A Beijing-based politician in Hong Kong was wounded Wednesday in a knife attack, the recent outbreak of political violence in a city ravaged by months of protest against democracy.
The time of the attack was shown online.
A man with a bunch of flowers approached Junius Ho Wednesday morning as the politician fought with party members in his constituency in Tuen Mun, a city on the outskirts of the city, from Hong Kong near the border with China.
The man gave the flowers to Ho, asked for a photo, and then pulled a knife out of his pocket before punching his victim in the chest.
Ho and his aides suppressed the man who could scream in Cantonese: "Junius Ho, you scum!"
The police said three people had been injured in the incident, including the attacker.
A police source that refused to be named told AFP Ho received a puncture wound on the left side of his chest. And the attacker was arrested.
Ho, 57, was conscious when he got into the ambulance.
ONLY IN: The pro-Beijing Hong Kong lawmaker Junius Ho attacked in Tuen Mun. https://t.co/fQUR7LkDM6 [19459009#HongKong @krislc @galileocheng
– Hong Kong Free Press (@HongKongFP) November 6, 2019
Alongside Hong Kong leader Carrie Lam and police chief Stephen Lo, Ho has become one of the most despicable representatives of the establishment among democracy protesters.
For a long time, he was one of the city's fiercest pro-Beijing politicians.
But he became known after his death on July 21. In Yuen Long City, handshakes were filmed by a group of men who then beat demonstrators with sticks and poles and took 40 people to the hospital.
He has made several speeches in which he supported the Hong Kong police and repeated the condemnation of protesters by Beijing. often set on fire. He accused a prominent opposition lawmaker of "eating foreign sausage" because she was married to a British journalist.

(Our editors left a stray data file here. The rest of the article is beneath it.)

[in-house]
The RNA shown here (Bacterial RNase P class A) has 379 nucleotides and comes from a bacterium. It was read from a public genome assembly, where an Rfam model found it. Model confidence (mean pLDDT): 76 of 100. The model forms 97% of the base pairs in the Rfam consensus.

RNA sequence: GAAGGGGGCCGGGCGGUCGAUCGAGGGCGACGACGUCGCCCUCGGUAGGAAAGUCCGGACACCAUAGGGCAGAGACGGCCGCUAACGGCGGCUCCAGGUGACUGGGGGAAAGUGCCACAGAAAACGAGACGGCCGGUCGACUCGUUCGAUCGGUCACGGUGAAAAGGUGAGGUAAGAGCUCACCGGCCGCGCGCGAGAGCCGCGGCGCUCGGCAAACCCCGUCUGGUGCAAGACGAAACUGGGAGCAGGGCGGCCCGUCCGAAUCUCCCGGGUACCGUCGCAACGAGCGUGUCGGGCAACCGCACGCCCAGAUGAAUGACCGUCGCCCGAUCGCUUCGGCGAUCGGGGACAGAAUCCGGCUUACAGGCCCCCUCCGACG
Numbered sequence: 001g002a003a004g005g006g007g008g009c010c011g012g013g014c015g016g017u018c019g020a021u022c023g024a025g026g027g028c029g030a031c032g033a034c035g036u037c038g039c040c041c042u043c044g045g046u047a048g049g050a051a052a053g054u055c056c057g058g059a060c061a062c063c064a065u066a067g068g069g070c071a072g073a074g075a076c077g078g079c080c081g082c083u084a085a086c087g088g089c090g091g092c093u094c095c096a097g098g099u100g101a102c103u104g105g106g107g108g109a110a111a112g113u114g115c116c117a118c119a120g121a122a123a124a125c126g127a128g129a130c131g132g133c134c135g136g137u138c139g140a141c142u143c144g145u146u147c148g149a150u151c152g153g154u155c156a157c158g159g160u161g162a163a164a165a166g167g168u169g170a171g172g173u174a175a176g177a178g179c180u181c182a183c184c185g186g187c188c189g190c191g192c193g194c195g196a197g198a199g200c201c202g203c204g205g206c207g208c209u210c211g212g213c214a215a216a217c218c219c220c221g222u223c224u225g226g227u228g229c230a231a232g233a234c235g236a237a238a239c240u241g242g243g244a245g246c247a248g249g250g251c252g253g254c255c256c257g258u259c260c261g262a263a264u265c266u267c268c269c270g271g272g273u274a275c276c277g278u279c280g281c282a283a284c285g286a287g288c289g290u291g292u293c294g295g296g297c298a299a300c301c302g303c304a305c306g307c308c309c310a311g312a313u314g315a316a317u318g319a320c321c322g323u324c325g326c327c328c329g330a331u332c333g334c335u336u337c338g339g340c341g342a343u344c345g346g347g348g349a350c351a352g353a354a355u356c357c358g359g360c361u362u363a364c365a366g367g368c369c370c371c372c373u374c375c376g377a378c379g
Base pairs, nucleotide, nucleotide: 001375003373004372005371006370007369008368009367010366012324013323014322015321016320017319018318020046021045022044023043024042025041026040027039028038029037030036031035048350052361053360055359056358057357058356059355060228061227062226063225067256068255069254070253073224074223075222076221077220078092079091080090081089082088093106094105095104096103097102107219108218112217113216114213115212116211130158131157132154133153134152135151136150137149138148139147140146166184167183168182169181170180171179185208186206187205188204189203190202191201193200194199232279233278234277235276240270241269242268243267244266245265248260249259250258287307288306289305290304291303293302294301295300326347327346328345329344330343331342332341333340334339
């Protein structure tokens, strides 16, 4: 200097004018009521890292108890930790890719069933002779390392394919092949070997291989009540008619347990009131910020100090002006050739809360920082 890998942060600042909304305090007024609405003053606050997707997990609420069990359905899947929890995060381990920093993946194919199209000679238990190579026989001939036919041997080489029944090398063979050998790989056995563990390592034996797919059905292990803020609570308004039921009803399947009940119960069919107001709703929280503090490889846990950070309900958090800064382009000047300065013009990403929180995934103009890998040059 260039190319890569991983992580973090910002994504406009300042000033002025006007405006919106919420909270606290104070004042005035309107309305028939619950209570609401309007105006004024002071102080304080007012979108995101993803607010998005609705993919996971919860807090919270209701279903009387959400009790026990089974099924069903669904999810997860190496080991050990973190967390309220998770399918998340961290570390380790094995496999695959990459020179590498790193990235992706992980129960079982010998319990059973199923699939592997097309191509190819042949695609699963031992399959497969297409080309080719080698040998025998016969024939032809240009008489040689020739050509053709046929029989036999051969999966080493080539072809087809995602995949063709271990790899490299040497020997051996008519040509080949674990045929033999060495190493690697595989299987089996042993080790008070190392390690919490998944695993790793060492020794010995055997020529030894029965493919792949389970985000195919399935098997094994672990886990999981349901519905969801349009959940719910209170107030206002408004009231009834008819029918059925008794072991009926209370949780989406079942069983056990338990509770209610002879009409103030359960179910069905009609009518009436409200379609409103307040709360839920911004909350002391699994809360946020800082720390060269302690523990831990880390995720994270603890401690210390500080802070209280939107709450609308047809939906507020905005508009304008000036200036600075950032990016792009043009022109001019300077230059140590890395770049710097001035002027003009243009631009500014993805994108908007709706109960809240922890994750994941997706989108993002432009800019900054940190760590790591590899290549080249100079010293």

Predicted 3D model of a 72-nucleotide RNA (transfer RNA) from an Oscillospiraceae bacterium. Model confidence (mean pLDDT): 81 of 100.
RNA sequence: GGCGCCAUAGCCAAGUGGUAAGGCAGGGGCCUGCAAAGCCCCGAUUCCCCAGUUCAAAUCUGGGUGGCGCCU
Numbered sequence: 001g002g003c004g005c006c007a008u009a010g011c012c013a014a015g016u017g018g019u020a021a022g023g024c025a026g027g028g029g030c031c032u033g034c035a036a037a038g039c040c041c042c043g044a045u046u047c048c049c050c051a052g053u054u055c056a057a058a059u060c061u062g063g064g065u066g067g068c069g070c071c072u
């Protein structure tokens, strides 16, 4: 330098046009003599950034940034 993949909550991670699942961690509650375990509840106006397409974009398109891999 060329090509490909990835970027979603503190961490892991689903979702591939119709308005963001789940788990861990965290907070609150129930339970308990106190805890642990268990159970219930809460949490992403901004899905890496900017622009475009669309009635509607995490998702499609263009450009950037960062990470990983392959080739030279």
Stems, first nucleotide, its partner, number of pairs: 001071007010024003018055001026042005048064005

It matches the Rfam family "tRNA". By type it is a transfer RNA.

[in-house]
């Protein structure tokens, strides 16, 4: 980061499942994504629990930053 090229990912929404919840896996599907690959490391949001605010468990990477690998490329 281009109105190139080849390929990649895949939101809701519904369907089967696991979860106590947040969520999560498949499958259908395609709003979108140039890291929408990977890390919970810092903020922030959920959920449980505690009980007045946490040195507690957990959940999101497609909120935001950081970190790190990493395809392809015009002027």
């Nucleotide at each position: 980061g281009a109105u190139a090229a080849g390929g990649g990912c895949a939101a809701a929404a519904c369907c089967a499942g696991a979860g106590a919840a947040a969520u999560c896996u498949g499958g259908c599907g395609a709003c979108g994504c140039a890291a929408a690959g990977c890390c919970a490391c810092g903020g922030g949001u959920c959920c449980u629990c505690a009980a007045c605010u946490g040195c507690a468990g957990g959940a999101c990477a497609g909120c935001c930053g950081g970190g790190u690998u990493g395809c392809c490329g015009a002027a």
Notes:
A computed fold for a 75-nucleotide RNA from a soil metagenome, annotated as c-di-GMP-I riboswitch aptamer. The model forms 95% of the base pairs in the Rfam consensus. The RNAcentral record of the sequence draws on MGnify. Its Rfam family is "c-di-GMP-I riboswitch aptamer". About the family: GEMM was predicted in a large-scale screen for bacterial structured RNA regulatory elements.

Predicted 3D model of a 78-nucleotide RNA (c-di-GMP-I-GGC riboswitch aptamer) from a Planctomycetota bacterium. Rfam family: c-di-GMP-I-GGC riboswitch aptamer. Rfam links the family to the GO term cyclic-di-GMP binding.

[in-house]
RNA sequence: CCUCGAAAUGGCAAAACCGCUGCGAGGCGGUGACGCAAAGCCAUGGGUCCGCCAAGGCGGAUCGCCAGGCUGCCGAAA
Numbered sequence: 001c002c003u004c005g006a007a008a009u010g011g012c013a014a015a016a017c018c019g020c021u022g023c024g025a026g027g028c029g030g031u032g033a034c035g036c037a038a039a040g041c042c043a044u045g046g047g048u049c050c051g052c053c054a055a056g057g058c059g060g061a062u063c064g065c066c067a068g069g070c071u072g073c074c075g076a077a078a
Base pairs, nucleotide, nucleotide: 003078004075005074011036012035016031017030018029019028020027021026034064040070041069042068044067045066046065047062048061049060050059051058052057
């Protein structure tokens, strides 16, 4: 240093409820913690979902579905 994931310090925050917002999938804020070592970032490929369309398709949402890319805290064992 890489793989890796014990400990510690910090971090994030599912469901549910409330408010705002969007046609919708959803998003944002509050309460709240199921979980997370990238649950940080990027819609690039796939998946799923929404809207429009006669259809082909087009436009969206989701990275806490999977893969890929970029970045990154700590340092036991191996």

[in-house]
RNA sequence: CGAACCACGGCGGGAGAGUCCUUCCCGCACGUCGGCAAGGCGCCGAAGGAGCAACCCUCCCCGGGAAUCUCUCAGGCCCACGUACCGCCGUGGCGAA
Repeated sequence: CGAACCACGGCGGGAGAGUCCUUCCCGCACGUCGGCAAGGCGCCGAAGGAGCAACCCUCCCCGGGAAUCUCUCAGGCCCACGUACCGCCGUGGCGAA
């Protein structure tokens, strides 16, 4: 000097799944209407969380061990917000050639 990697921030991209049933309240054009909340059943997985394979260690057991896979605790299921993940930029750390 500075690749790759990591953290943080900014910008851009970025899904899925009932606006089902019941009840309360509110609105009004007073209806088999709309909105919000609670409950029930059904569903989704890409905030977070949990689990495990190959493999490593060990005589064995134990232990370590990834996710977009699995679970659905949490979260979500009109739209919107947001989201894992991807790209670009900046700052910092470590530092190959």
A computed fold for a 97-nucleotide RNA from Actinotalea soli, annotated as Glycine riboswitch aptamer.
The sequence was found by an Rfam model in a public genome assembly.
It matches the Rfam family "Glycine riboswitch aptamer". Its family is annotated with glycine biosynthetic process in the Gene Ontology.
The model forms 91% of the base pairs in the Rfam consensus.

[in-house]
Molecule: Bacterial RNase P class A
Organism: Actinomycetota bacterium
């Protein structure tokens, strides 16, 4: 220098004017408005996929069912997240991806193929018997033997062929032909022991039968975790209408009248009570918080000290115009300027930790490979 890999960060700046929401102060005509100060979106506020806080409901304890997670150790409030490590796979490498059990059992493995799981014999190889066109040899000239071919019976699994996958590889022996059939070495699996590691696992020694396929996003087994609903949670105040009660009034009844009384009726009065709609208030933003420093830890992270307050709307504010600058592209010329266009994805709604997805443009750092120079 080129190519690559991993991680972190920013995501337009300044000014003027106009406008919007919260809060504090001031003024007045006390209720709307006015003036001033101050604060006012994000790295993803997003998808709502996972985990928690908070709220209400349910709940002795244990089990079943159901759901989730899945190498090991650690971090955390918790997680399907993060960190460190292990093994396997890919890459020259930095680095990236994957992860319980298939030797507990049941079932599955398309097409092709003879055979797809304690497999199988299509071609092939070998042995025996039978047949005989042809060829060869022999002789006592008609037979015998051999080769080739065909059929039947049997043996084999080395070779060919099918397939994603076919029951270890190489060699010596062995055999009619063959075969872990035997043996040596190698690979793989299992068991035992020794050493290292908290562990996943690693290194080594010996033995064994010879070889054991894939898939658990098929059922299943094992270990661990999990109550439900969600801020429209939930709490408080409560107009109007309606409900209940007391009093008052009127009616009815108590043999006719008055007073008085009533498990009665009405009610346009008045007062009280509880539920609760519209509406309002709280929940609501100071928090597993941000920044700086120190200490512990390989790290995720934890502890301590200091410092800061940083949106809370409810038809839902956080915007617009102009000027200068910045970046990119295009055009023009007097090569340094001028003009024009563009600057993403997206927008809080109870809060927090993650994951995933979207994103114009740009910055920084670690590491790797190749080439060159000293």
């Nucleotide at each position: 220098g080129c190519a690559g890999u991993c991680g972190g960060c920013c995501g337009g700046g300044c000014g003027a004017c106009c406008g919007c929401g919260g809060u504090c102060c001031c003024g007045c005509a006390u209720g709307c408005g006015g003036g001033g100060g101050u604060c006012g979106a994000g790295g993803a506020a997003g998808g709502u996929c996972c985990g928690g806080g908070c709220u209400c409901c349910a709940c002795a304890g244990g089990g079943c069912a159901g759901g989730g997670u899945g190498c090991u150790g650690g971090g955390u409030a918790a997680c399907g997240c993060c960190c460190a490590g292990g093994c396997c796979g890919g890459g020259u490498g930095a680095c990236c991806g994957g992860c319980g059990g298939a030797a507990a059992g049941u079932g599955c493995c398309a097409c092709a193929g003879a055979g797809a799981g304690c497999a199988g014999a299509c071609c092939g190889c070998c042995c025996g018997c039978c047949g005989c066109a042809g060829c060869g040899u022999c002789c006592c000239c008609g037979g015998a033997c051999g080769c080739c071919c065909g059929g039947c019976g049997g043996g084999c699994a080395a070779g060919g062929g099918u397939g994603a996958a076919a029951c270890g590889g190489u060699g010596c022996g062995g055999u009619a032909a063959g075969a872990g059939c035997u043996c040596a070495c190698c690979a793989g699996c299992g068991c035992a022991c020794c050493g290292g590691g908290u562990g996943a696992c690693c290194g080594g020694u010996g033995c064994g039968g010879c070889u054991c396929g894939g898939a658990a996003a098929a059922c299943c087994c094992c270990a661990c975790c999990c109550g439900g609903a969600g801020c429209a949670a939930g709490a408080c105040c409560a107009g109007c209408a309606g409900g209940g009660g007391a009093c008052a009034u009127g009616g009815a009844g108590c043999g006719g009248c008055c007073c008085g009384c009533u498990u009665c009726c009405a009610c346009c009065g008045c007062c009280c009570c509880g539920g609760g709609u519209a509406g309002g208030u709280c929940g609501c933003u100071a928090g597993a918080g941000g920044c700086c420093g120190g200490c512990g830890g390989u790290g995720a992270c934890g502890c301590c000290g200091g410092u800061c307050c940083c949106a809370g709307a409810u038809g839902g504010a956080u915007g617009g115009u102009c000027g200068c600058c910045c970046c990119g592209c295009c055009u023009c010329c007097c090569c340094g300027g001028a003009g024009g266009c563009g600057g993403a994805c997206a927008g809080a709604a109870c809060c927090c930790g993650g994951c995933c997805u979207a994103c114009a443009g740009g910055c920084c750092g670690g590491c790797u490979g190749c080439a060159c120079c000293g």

After Yuen Long's attack, Hos's office was searched by demonstrators and his parents' graves were also devastated.
Hong Kong has witnessed violent protests over five months calling for more democratic freedoms and more police responsibility.
Beijing and the leadership of the city have strongly opposed the protests and rejected concessions.
Without political groundwork Solution in sight, street fighting has erupted on both sides of the ideological divide with increasing frequency.
Pro-China supporters attacked opponents throughout the summer, often in targeted attacks against prominent government critics and opposition politicians.
Eight Democrats were attacked, including protest organizer Jimmy Sham, who was hospitalized by men with hammers last month.  005] On Sunday, a man with a knife attacked demonstrators of democracy, including a local politician, whose ear had been bitten off.
But violence is anything but one-sided.
Also masses of demonstrators for democracy have routinely defeated their ideological opponents, mostly in spontaneous mob violence during rallies.
On Saturday, a man was knocked unconscious in the Mongkok district and stripped naked.
Beijing has shown no willingness to comply with the demands of the demonstrators, and activists show no signs of leaving the street with 22 consecutive weekends of unrest.